Knives that have received prizes and world recognition at international exhibitions are produced in limited editions so that those who wish can join the best of the best and purchase such a knife in their collection. The cost of such custom knives can be up to several thousand, depending on their collection value.

When starting your collection, do not try to calm the crowd and buy what everyone else gets. When you make a purchase based on the approval and recommendation of others, you will never be completely satisfied with your collection. It is essential to collect knives that grab your attention at first sight.

Large Knife Display Case

How to Store Your Knife Collection

Wooden knife blocks seem like a good idea to store a large knife collection. They hold your knives securely and look great on the countertop. When buying wood products, many believe that they have bought something sustainable and healthy. Knife blocks come in all shapes and sizes, usually made from a solid block of wood with angled slots large enough to accommodate different types of items from the collection. But despite the convenience and the fact that they are purely for organizing collections, they are not so good. Here’s why the knife block is doing more harm than good:

  • Marketing ploy from sellers. Most people purchase a block when they buy the first knife in their collection. But most of them find that they don’t need this storage element to begin with, since the collection of knives is still too small. Therefore, you should not pay for additional services that you will never use and that you will never need if you quit your hobby.
  • Dulls knives. All knives grow dull over time – this happens all the time. But if you run this blade over a hard surface, it will speed up the process. This happens when you insert a knife into the knife block. This sliding process, plus placing the blade inside the groove, dulls the blade as quickly as its frequent use in the kitchen. The blade can become dull after 70 hits on the knife block.
  • The block is full of germs. These deep, dark crevices create an excellent breeding ground for bacteria and mold. Dust and debris can easily accumulate in such areas. Thus, every time your knife slips out of there, there is a risk of infection. If that doesn’t convince you to give up your collection block, at least clean it monthly: shake out the debris, then brush the insides with an antiseptic and make sure it is completely dry before sliding the knives inside.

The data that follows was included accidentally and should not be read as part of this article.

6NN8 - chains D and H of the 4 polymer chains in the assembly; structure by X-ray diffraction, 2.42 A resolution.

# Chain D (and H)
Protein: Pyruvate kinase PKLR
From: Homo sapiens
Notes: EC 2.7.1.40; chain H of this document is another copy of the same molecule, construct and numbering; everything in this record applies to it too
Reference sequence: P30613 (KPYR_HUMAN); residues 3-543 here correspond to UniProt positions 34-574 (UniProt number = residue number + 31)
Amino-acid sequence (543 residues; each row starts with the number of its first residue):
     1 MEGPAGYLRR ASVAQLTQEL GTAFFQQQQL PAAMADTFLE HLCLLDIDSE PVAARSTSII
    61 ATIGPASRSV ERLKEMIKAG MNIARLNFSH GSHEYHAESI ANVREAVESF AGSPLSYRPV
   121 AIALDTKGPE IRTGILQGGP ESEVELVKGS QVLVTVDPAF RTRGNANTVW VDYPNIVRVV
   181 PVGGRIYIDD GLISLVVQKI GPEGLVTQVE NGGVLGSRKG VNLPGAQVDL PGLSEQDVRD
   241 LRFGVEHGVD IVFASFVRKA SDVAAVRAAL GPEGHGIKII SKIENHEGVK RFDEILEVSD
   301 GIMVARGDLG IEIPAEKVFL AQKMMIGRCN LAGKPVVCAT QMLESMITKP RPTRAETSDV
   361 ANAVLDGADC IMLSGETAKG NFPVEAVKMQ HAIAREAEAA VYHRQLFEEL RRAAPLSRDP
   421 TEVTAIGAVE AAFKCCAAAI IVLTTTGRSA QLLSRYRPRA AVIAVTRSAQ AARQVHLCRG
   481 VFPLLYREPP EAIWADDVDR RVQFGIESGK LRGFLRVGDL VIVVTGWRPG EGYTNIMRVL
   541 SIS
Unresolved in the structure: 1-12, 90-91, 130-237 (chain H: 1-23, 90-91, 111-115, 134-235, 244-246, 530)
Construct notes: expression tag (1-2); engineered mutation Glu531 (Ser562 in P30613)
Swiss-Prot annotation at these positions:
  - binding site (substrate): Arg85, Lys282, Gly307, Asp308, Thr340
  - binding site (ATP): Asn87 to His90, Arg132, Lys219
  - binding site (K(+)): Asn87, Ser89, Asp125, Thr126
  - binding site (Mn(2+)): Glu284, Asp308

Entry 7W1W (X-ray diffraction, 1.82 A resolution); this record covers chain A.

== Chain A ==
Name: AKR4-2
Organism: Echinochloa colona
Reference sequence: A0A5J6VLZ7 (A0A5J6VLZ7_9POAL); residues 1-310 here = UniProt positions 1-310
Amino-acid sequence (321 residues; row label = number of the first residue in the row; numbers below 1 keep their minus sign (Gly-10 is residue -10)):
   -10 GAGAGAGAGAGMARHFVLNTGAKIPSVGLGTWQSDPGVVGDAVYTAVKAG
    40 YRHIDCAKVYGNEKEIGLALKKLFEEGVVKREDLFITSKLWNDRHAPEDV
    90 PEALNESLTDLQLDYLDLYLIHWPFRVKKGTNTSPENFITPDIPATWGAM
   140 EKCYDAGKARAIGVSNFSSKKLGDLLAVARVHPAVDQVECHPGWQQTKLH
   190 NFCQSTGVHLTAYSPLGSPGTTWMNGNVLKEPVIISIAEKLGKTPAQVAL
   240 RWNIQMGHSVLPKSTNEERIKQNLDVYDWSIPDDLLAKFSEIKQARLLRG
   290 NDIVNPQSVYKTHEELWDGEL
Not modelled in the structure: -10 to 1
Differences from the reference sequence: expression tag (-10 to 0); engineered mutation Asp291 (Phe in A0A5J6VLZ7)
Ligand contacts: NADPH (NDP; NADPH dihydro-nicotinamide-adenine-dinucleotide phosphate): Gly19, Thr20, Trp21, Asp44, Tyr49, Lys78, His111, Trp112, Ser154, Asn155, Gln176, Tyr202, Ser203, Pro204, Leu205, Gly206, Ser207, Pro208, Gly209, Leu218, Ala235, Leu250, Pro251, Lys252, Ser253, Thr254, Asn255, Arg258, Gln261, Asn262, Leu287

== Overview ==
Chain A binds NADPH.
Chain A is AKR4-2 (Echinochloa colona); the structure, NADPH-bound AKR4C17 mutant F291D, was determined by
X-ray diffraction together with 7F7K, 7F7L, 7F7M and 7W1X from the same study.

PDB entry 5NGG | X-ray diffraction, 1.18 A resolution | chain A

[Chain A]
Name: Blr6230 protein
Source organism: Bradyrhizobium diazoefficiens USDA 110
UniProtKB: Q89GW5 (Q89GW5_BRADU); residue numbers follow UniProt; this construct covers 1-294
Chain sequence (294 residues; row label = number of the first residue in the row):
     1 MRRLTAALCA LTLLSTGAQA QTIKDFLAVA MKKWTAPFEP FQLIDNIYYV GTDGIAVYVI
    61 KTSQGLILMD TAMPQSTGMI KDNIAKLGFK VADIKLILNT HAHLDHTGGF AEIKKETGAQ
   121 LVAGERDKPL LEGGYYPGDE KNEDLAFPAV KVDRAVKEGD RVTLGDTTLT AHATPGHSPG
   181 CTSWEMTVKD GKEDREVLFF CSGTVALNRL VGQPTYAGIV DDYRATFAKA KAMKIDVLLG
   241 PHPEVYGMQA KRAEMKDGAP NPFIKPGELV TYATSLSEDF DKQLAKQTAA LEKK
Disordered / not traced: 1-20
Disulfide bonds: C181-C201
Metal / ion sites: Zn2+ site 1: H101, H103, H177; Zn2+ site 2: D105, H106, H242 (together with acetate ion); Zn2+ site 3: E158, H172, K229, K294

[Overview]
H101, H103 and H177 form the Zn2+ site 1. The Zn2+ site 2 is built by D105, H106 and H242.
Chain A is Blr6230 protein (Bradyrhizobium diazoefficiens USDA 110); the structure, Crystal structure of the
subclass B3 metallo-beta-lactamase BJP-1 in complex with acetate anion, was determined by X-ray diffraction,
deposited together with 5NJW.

knife collection

Displaying Your Collection

Showcasing your knife collection can be a blend of aesthetics and security. Selecting the right display cases or cabinets is pivotal; options range from wall-mounted cabinets to freestanding display cases, each offering a different visual appeal and level of security.

While a well-illuminated, glass-fronted cabinet allows for an unobstructed view and easy access, a lockable, sturdy case provides an added layer of protection against theft or mishandling. The layout within the display is an art in itself. Arranging knives in a manner that highlights their unique features, grouped either by era, style, or craftsmanship can create an engaging visual narrative.

Moreover, ensuring that the display area is well-lit and free from hazards like moisture and excessive heat is crucial to preserving the integrity of your collection while showcasing it compellingly and safely.

knife collection display

How Do I Keep My Knife Well Maintained?

– Sharpen the edge in good time.

– Use the knife strictly for its intended purpose.

– Always keep your instruments separate from each other.

– Use an appropriate stand or box to keep your knife.

– Always wash and dry blades right after using your knife.

– Take proper care not only of blades but of handles as well.

– Always clean your Damascus or carbon steel knife right after using, dry it, and apply RustFree oil or wax to prevent rusting.

– Apply Quick Release oil to folding knives. Keep the pivot well lubricated.

– When demonstrating collectible knives, use protective gloves, to prevent leaving fingerprints on your unique knives.